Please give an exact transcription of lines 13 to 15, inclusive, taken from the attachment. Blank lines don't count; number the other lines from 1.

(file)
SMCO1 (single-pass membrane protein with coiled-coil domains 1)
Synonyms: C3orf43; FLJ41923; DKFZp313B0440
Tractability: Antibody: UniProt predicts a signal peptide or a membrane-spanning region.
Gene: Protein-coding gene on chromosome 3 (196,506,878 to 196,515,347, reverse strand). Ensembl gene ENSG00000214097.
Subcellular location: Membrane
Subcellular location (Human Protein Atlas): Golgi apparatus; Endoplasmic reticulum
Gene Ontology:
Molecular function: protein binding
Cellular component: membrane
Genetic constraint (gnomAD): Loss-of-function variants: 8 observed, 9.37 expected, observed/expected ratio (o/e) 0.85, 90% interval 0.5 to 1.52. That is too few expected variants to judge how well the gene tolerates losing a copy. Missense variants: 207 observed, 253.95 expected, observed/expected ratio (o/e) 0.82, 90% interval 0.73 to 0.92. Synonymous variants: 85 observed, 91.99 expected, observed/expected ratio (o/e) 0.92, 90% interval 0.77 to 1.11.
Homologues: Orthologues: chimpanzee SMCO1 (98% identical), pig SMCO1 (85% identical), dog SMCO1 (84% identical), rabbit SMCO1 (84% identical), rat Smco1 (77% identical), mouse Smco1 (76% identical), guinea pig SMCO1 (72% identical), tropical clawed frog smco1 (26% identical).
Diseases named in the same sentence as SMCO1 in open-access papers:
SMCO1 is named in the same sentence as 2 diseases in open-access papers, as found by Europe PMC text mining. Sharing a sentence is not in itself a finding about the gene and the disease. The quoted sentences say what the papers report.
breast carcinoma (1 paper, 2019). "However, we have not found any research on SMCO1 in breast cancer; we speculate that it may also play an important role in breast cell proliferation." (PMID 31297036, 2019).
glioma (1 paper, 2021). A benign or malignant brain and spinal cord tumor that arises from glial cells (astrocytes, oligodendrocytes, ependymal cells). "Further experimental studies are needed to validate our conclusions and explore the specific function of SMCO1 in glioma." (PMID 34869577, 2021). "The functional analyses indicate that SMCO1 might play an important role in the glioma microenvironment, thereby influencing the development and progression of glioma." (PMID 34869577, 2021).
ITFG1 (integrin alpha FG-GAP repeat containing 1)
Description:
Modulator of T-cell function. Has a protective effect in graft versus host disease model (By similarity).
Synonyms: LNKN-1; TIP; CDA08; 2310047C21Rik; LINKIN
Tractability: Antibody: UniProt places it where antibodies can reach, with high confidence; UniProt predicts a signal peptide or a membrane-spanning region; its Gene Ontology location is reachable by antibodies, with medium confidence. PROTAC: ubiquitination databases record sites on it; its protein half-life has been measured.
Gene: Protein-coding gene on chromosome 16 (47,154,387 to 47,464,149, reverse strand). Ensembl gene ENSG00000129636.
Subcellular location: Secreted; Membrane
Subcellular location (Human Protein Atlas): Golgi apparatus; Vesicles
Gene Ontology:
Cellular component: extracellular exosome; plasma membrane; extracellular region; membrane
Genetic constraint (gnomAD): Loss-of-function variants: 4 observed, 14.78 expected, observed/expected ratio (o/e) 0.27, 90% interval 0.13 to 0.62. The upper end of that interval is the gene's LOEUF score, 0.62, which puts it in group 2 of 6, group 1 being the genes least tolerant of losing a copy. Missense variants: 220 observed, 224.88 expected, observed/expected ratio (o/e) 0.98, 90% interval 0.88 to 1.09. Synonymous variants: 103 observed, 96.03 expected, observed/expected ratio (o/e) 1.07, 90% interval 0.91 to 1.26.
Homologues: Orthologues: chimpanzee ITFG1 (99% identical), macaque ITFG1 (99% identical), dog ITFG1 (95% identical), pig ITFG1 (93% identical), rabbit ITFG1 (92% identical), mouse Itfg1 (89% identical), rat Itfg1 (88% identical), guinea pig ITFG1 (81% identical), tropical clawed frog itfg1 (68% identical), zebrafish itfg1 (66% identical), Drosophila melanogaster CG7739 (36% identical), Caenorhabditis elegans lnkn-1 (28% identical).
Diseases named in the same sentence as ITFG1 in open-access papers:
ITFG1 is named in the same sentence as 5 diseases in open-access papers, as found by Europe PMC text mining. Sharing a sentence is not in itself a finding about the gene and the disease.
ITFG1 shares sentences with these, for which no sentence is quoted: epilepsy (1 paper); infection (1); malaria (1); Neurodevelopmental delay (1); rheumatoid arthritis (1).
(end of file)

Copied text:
SMCO1 is named in the same sentence as 2 diseases in open-access papers, as found by Europe PMC text mining. Sharing a sentence is not in itself a finding about the gene and the disease. The quoted sentences say what the papers report.
breast carcinoma (1 paper, 2019). "However, we have not found any research on SMCO1 in breast cancer; we speculate that it may also play an important role in breast cell proliferation." (PMID 31297036, 2019).
glioma (1 paper, 2021). A benign or malignant brain and spinal cord tumor that arises from glial cells (astrocytes, oligodendrocytes, ependymal cells). "Further experimental studies are needed to validate our conclusions and explore the specific function of SMCO1 in glioma." (PMID 34869577, 2021). "The functional analyses indicate that SMCO1 might play an important role in the glioma microenvironment, thereby influencing the development and progression of glioma." (PMID 34869577, 2021).